“We’re trying to make it a great program, an efficient program, one that supports the entrepreneurs of the food carts, because we want them,” Schmotzer said. “At the same time I don’t want our phones ringing with restaurant owners when these things are parked right out in front.”
That tension between mobile food vendors and bricks-and-mortar restaurants played out in Medina recently, when a Valley City woman asked the council to refine its laws so she could sell sandwiches from a cart parked on the city’s historic town square.
The council dropped the issue after hearing from merchants on the square who were concerned about potential competition, said Planning Director Greg Hannan.
In June, the Cincinnati City Council designated three downtown locations where food trucks could park, and the city charges fees based on parking there every day for a year.
Thomas Acito, owner of food truck Cafe de Wheels, said the locations are OK for attracting lunch customers but are useless for finding evening diners.
“We have this whole business district, and we don’t have anywhere we can do business at night or for dinner,” Acito said.
Mike Snyder, owner of the Flying Monkey, said Dim and Den Sum is a good addition to his block, on Jefferson Avenue at the corner of Professor. Nearby is a Thai restaurant, Ty Fun, and fine dining such as Fahrenheit, across the street.
Dim and Den appeals to his customers, who want food that is quick, but sophisticated, Snyder said.
The Flying Monkey doesn’t sell food, so Snyder lets his customers bring Dim and Den Sum into his establishment.
“The guys who run the truck are great,” Snyder said. “Their food is great. They clean up after themselves. They have their own garbage cans. We haven’t had a problem with them at all.”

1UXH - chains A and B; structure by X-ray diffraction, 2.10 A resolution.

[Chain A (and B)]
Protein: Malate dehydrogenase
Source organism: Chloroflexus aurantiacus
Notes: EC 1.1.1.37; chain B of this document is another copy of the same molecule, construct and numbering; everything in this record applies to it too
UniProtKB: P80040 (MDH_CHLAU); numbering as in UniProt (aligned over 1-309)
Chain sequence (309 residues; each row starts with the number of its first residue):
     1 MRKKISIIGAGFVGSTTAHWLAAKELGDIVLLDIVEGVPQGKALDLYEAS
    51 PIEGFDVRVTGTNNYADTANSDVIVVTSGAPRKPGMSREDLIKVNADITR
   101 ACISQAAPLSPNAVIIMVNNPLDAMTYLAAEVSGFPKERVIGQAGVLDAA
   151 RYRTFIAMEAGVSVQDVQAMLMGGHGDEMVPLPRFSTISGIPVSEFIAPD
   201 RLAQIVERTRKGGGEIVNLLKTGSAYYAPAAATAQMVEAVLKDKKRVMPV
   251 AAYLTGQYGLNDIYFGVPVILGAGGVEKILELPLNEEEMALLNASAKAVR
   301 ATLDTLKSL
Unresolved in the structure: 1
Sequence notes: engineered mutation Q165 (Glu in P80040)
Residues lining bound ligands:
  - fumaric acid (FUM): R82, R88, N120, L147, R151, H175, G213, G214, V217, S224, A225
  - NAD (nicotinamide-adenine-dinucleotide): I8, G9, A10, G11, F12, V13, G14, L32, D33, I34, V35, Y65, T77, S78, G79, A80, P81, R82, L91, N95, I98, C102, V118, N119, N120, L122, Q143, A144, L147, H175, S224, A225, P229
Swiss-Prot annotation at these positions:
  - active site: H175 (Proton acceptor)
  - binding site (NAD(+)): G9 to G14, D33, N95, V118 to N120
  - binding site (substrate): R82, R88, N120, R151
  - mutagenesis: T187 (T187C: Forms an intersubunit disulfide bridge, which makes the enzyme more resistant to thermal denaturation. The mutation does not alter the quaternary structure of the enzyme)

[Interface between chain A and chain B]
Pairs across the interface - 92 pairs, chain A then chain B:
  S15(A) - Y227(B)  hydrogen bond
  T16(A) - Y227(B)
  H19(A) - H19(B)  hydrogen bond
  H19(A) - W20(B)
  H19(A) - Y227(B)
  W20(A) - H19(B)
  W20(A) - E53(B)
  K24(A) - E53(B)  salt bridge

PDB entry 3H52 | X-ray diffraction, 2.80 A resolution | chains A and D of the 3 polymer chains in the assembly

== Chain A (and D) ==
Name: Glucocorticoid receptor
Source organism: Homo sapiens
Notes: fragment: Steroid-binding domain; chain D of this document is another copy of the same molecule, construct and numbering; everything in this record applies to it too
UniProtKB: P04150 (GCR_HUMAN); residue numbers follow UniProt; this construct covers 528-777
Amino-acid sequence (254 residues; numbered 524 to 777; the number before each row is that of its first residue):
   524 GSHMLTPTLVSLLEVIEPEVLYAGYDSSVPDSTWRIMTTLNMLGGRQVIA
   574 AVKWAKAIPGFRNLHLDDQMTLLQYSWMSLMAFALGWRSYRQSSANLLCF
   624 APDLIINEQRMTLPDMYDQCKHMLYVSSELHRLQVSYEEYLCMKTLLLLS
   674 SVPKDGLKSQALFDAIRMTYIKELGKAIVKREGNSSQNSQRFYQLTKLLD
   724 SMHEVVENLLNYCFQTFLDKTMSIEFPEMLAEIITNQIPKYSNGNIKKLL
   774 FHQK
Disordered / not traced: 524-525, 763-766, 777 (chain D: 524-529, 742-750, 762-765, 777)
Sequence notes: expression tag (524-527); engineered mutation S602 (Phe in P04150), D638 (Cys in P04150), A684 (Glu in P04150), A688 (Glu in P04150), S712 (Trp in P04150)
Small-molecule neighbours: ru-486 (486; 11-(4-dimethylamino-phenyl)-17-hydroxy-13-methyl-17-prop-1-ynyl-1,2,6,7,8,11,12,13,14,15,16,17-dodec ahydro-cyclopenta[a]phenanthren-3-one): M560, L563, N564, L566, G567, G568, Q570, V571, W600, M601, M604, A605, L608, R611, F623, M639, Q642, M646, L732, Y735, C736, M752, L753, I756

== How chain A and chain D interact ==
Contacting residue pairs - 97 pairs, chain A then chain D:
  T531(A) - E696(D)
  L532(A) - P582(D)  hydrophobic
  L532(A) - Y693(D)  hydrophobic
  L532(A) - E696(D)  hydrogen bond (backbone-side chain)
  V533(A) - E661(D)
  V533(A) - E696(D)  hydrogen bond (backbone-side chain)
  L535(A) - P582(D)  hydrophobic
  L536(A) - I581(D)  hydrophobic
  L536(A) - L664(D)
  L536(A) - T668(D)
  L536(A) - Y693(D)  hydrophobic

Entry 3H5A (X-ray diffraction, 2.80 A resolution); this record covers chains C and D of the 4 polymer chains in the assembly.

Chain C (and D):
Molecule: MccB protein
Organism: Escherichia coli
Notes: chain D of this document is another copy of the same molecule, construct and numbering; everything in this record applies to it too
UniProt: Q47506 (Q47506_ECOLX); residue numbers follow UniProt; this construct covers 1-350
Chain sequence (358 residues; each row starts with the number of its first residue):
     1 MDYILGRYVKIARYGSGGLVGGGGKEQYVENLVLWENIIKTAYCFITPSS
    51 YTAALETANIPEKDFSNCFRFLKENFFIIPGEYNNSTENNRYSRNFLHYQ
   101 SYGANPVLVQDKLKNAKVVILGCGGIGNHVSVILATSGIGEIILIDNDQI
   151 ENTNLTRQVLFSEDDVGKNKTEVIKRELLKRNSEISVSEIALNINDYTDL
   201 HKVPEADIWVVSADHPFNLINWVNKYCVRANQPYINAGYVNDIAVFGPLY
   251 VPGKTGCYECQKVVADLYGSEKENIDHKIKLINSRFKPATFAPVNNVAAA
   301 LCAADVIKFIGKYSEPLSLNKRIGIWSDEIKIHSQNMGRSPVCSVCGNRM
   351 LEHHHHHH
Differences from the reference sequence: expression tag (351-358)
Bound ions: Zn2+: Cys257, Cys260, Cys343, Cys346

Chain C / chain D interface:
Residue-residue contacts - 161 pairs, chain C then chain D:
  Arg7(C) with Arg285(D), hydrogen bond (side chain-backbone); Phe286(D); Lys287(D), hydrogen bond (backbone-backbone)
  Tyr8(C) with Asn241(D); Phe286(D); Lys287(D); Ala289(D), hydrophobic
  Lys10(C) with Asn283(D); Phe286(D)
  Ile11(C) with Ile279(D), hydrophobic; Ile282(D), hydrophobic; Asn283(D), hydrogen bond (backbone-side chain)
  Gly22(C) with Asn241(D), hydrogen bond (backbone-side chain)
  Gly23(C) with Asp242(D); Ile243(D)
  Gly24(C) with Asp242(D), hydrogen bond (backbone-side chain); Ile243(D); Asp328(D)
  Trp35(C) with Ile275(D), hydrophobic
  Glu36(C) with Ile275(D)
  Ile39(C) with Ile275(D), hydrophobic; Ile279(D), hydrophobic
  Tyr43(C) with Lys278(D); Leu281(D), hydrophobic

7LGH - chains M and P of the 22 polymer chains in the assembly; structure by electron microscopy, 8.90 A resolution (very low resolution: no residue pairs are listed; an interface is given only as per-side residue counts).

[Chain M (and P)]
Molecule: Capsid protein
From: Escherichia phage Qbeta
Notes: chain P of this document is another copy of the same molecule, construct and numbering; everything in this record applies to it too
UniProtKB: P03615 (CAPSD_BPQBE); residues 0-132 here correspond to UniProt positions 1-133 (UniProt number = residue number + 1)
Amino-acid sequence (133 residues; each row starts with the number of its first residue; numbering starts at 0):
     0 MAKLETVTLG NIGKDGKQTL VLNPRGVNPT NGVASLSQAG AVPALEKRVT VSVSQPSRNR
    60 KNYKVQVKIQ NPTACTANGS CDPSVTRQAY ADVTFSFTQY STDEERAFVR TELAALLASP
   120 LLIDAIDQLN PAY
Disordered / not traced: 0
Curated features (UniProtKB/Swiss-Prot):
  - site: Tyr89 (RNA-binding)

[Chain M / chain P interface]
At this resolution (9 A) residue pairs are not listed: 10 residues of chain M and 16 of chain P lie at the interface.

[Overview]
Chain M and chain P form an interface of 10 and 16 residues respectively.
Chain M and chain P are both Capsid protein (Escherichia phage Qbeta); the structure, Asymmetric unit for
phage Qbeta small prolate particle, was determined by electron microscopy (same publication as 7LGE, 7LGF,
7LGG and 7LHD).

Hodgson said, however, that lately he has been focusing on serving the lunch crowd, because business there is better.
“We have to find big groups of people,” Hodgson said.
Plus, doing lunch and late-night both was turning Dim and Den Sum into an exhausting, round-the-clock operation.
“We’re a small group of chefs, and we get tired,” Hodgson said.
Dim and Den Sum fans keep track of the truck’s movements and menu by “liking” the business on Facebook, checking its mobile app, going to dimanddensum.com or following @DimAndDenSum on Twitter.
Myra Orenstein of Cleveland Independents, the organization for locally owned restaurants, said not all restaurateurs fear competition from gourmet food trucks.
“When you look at Cleveland independents, they don’t look at each other as competition,” said Orenstein, who is president of her own marketing and advertising company, CATV Inc. “Anything that can be done to enhance the food scene is welcome.”
Restaurants and food trucks attract different diners, Orenstein said. While food trucks are for on-the-go dining, a restaurant sells its ambiance and service.